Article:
Oak: the oak regimen was all over the map. Lots of traditional large Slavonian barrels mixed with large and small French cooperage. One of the wines even had partial American oak barrique (!). Imagine a pappardelle pasta with wild boar and a splash of maple syrup. You get the idea. In baseball terms, just a bit outside … 

In the end, what also separated the flight of Vino Nobile from the Chiantis the day before was winemaking. More than a few of the wines displayed a quality that we shall politely call “rustic.” 

Favorite wines: the shining star of the flight was the 2008 Poliziano, a remarkably elegant, complex and seamless wine. The 2008 Lodola Nuova and 2008 Il Greppo were also outstanding. 

Day III: Brunello di Montalcino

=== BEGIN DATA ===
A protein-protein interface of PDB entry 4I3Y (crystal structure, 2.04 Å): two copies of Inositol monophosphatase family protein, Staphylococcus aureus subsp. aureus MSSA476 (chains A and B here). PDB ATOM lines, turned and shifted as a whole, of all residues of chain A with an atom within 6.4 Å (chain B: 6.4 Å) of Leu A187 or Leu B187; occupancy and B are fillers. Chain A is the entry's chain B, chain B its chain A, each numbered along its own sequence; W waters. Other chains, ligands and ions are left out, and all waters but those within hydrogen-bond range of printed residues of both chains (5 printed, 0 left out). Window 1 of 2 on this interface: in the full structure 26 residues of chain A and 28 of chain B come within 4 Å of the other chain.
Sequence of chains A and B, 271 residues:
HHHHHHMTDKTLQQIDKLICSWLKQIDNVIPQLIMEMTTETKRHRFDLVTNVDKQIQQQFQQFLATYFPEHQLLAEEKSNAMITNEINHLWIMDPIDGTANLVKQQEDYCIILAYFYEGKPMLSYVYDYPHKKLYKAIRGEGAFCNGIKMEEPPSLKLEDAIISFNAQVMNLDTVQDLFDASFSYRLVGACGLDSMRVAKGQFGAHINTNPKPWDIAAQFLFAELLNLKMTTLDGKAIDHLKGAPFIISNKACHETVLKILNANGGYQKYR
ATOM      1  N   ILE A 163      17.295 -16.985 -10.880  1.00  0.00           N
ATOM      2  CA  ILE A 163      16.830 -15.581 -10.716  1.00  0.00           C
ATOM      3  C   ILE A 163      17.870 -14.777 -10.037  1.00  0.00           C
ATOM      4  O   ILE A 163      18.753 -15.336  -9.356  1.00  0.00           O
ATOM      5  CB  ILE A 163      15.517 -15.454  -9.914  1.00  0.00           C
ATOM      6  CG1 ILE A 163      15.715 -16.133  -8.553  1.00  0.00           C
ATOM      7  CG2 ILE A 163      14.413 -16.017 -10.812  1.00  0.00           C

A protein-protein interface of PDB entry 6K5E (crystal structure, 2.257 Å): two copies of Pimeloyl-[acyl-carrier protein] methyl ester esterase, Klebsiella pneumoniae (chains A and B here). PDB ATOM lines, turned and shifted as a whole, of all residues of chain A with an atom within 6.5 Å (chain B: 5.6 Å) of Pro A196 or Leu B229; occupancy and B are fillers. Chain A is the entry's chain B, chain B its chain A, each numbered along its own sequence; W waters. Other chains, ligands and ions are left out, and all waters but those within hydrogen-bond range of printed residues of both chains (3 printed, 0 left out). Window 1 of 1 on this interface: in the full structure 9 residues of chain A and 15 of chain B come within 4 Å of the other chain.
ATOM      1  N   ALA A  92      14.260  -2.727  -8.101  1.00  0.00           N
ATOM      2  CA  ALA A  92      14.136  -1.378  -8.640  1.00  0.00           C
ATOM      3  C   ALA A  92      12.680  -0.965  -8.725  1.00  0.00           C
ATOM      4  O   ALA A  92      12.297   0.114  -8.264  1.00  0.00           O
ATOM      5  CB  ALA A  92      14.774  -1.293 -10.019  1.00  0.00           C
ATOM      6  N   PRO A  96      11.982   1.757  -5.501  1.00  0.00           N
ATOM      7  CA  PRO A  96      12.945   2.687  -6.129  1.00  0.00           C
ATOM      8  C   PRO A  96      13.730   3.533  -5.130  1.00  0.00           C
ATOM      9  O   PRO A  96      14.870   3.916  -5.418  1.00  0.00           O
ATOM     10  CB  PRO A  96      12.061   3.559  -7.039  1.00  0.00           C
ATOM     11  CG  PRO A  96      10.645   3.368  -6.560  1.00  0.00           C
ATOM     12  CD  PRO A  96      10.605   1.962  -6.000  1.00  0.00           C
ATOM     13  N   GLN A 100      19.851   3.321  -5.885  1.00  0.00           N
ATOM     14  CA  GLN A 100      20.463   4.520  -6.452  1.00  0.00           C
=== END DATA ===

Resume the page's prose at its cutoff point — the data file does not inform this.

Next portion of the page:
A packed house for the third tasting. After all, how often does one get to taste ten Brunellos in a single sitting? Overall, the wine quality was far better than the Vino Nobile flight the day before and easily as good as day one. However, what was interesting, was that for the first time ripeness and alcohol levels played a key role in determining wine style. About 30% of the wines displayed alcohol levels up to 15% with very ripe, even stewed fruit characteristics. The riper wines also tended to display a medicinal, mentholated note and a lack of floral qualities. Wines that stayed at or below the 14% level tended reflect more pure red fruits with lifted floral notes. Oak regimen also played a key role in determining the style of finished wines, with the riper bottlings consistently showing more new wood influence due to the use of smaller barriques. Combine that with ripe fruit and high alcohol and you have the recipe for what might be called the “international style.” Here’s a snapshot of the overall wine style.